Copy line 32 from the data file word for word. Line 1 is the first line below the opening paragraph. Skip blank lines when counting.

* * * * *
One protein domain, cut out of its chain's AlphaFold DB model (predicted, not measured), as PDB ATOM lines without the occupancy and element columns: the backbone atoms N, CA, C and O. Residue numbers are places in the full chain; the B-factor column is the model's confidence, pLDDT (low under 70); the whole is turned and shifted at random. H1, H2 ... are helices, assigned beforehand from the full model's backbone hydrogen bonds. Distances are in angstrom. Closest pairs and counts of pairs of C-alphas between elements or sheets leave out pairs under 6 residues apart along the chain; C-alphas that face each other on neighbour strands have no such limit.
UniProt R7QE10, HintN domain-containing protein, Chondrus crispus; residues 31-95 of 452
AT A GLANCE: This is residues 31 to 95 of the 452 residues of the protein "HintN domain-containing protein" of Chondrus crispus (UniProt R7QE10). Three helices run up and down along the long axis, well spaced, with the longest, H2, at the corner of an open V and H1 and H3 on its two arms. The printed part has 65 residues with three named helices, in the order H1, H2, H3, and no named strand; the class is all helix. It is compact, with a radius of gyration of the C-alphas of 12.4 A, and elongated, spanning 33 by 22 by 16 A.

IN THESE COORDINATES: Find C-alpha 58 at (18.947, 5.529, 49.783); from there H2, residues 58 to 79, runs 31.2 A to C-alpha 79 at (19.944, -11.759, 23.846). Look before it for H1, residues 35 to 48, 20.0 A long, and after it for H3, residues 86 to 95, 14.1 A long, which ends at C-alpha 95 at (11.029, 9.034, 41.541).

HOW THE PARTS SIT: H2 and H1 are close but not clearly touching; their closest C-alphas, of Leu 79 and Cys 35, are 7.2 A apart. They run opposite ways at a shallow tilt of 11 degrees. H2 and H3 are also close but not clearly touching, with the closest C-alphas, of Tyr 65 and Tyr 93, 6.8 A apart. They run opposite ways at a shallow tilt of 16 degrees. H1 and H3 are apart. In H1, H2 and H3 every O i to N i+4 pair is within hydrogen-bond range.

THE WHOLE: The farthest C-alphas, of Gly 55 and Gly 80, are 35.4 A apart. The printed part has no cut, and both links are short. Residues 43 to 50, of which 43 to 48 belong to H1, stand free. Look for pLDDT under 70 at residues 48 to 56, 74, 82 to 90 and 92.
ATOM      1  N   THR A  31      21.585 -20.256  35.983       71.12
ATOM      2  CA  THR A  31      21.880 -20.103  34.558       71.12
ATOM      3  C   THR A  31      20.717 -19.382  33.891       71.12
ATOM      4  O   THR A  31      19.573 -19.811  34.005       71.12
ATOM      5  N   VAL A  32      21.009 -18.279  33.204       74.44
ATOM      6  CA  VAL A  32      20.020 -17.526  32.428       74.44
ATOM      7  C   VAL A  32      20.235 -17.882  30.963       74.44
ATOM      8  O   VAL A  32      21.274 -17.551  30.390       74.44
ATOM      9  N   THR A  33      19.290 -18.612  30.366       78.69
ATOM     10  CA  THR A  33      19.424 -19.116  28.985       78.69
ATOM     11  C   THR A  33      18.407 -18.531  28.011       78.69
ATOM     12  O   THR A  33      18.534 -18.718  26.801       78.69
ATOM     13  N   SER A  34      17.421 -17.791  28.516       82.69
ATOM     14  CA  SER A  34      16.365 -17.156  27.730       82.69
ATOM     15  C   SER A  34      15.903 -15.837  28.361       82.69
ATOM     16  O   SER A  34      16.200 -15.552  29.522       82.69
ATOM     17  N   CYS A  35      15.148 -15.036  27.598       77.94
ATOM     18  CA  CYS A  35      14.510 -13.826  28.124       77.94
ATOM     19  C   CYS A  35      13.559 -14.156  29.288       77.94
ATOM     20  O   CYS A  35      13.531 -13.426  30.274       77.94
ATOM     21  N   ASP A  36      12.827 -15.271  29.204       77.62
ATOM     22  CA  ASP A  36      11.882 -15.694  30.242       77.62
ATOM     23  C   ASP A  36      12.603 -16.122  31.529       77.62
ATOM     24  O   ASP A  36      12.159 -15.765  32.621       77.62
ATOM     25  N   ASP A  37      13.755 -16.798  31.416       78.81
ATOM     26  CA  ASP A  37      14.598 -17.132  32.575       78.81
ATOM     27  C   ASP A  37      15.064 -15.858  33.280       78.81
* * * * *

ATOM     27  C   ASP A  37      15.064 -15.858  33.280       78.81